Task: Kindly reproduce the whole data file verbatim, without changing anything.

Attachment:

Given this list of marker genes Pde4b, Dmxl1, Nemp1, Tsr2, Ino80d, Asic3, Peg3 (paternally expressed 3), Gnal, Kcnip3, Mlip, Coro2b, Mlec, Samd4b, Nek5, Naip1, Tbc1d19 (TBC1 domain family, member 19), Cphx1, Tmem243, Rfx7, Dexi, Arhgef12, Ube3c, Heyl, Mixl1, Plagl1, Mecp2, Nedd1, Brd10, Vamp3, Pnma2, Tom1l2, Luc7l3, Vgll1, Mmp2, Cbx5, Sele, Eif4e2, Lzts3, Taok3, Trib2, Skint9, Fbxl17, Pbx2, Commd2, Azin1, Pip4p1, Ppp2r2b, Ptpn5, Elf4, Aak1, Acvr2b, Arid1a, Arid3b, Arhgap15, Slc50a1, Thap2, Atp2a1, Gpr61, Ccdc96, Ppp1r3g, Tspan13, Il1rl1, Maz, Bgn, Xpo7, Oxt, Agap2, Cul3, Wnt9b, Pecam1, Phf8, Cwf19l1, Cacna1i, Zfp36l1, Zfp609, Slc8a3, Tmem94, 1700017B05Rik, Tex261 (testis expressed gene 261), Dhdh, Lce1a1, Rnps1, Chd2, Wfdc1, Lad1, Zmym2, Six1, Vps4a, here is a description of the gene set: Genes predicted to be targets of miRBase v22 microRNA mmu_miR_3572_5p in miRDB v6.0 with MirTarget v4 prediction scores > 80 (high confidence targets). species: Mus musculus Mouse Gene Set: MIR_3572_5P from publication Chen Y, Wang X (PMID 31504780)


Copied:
Given this list of marker genes Pde4b, Dmxl1, Nemp1, Tsr2, Ino80d, Asic3, Peg3 (paternally expressed 3), Gnal, Kcnip3, Mlip, Coro2b, Mlec, Samd4b, Nek5, Naip1, Tbc1d19 (TBC1 domain family, member 19), Cphx1, Tmem243, Rfx7, Dexi, Arhgef12, Ube3c, Heyl, Mixl1, Plagl1, Mecp2, Nedd1, Brd10, Vamp3, Pnma2, Tom1l2, Luc7l3, Vgll1, Mmp2, Cbx5, Sele, Eif4e2, Lzts3, Taok3, Trib2, Skint9, Fbxl17, Pbx2, Commd2, Azin1, Pip4p1, Ppp2r2b, Ptpn5, Elf4, Aak1, Acvr2b, Arid1a, Arid3b, Arhgap15, Slc50a1, Thap2, Atp2a1, Gpr61, Ccdc96, Ppp1r3g, Tspan13, Il1rl1, Maz, Bgn, Xpo7, Oxt, Agap2, Cul3, Wnt9b, Pecam1, Phf8, Cwf19l1, Cacna1i, Zfp36l1, Zfp609, Slc8a3, Tmem94, 1700017B05Rik, Tex261 (testis expressed gene 261), Dhdh, Lce1a1, Rnps1, Chd2, Wfdc1, Lad1, Zmym2, Six1, Vps4a, here is a description of the gene set: Genes predicted to be targets of miRBase v22 microRNA mmu_miR_3572_5p in miRDB v6.0 with MirTarget v4 prediction scores > 80 (high confidence targets). species: Mus musculus Mouse Gene Set: MIR_3572_5P from publication Chen Y, Wang X (PMID 31504780)